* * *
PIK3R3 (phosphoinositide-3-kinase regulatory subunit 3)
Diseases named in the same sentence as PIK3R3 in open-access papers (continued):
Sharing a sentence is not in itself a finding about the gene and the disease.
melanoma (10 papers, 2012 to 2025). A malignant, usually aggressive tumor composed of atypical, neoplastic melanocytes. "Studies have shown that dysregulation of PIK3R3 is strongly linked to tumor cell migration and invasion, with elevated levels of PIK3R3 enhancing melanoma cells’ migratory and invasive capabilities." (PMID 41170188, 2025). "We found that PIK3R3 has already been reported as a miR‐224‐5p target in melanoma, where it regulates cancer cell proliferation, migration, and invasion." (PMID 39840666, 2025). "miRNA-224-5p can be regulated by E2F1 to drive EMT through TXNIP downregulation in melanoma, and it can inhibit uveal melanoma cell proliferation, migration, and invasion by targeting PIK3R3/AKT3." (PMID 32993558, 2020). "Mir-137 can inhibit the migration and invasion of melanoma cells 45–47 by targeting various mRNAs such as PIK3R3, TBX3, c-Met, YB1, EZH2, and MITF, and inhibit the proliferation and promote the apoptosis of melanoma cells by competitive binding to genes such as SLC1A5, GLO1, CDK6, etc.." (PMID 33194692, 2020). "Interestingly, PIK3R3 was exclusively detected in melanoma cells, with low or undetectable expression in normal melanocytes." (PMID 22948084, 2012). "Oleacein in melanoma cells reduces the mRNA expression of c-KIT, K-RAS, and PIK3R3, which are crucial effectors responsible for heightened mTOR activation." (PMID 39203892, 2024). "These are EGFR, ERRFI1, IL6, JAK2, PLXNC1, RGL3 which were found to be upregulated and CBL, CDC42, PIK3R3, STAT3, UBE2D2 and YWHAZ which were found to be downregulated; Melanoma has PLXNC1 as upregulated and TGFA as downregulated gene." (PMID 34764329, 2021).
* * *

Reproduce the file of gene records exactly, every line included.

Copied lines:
PIK3R3 (phosphoinositide-3-kinase regulatory subunit 3)
Diseases named in the same sentence as PIK3R3 in open-access papers (continued):
Sharing a sentence is not in itself a finding about the gene and the disease.
melanoma (10 papers, 2012 to 2025). A malignant, usually aggressive tumor composed of atypical, neoplastic melanocytes. "Studies have shown that dysregulation of PIK3R3 is strongly linked to tumor cell migration and invasion, with elevated levels of PIK3R3 enhancing melanoma cells’ migratory and invasive capabilities." (PMID 41170188, 2025). "We found that PIK3R3 has already been reported as a miR‐224‐5p target in melanoma, where it regulates cancer cell proliferation, migration, and invasion." (PMID 39840666, 2025). "miRNA-224-5p can be regulated by E2F1 to drive EMT through TXNIP downregulation in melanoma, and it can inhibit uveal melanoma cell proliferation, migration, and invasion by targeting PIK3R3/AKT3." (PMID 32993558, 2020). "Mir-137 can inhibit the migration and invasion of melanoma cells 45–47 by targeting various mRNAs such as PIK3R3, TBX3, c-Met, YB1, EZH2, and MITF, and inhibit the proliferation and promote the apoptosis of melanoma cells by competitive binding to genes such as SLC1A5, GLO1, CDK6, etc.." (PMID 33194692, 2020). "Interestingly, PIK3R3 was exclusively detected in melanoma cells, with low or undetectable expression in normal melanocytes." (PMID 22948084, 2012). "Oleacein in melanoma cells reduces the mRNA expression of c-KIT, K-RAS, and PIK3R3, which are crucial effectors responsible for heightened mTOR activation." (PMID 39203892, 2024). "These are EGFR, ERRFI1, IL6, JAK2, PLXNC1, RGL3 which were found to be upregulated and CBL, CDC42, PIK3R3, STAT3, UBE2D2 and YWHAZ which were found to be downregulated; Melanoma has PLXNC1 as upregulated and TGFA as downregulated gene." (PMID 34764329, 2021).